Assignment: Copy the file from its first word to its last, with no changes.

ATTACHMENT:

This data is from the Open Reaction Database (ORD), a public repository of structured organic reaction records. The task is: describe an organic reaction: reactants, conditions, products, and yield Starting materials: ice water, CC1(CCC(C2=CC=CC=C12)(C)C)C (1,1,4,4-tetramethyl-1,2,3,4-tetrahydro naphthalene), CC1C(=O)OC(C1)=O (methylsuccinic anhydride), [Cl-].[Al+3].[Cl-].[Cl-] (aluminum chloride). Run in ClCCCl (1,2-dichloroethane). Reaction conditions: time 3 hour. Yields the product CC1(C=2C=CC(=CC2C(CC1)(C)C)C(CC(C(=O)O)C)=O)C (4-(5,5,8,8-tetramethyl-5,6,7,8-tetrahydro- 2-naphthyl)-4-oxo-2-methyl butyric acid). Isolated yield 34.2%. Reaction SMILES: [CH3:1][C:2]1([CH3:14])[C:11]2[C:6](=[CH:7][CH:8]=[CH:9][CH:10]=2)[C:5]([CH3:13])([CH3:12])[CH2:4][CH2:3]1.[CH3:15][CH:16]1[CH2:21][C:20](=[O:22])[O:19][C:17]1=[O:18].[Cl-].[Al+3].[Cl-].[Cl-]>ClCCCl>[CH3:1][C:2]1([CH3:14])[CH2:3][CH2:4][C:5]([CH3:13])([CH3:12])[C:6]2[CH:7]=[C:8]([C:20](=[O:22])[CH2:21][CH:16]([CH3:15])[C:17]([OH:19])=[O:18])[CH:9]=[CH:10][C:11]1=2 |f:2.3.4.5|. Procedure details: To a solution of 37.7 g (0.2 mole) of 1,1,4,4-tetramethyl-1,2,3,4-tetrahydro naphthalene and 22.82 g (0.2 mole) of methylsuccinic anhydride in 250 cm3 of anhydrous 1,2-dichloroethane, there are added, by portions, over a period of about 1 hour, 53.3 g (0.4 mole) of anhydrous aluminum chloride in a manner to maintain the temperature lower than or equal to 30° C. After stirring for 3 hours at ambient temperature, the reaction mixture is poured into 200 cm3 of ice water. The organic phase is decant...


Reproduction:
This data is from the Open Reaction Database (ORD), a public repository of structured organic reaction records. The task is: describe an organic reaction: reactants, conditions, products, and yield Starting materials: ice water, CC1(CCC(C2=CC=CC=C12)(C)C)C (1,1,4,4-tetramethyl-1,2,3,4-tetrahydro naphthalene), CC1C(=O)OC(C1)=O (methylsuccinic anhydride), [Cl-].[Al+3].[Cl-].[Cl-] (aluminum chloride). Run in ClCCCl (1,2-dichloroethane). Reaction conditions: time 3 hour. Yields the product CC1(C=2C=CC(=CC2C(CC1)(C)C)C(CC(C(=O)O)C)=O)C (4-(5,5,8,8-tetramethyl-5,6,7,8-tetrahydro- 2-naphthyl)-4-oxo-2-methyl butyric acid). Isolated yield 34.2%. Reaction SMILES: [CH3:1][C:2]1([CH3:14])[C:11]2[C:6](=[CH:7][CH:8]=[CH:9][CH:10]=2)[C:5]([CH3:13])([CH3:12])[CH2:4][CH2:3]1.[CH3:15][CH:16]1[CH2:21][C:20](=[O:22])[O:19][C:17]1=[O:18].[Cl-].[Al+3].[Cl-].[Cl-]>ClCCCl>[CH3:1][C:2]1([CH3:14])[CH2:3][CH2:4][C:5]([CH3:13])([CH3:12])[C:6]2[CH:7]=[C:8]([C:20](=[O:22])[CH2:21][CH:16]([CH3:15])[C:17]([OH:19])=[O:18])[CH:9]=[CH:10][C:11]1=2 |f:2.3.4.5|. Procedure details: To a solution of 37.7 g (0.2 mole) of 1,1,4,4-tetramethyl-1,2,3,4-tetrahydro naphthalene and 22.82 g (0.2 mole) of methylsuccinic anhydride in 250 cm3 of anhydrous 1,2-dichloroethane, there are added, by portions, over a period of about 1 hour, 53.3 g (0.4 mole) of anhydrous aluminum chloride in a manner to maintain the temperature lower than or equal to 30° C. After stirring for 3 hours at ambient temperature, the reaction mixture is poured into 200 cm3 of ice water. The organic phase is decant...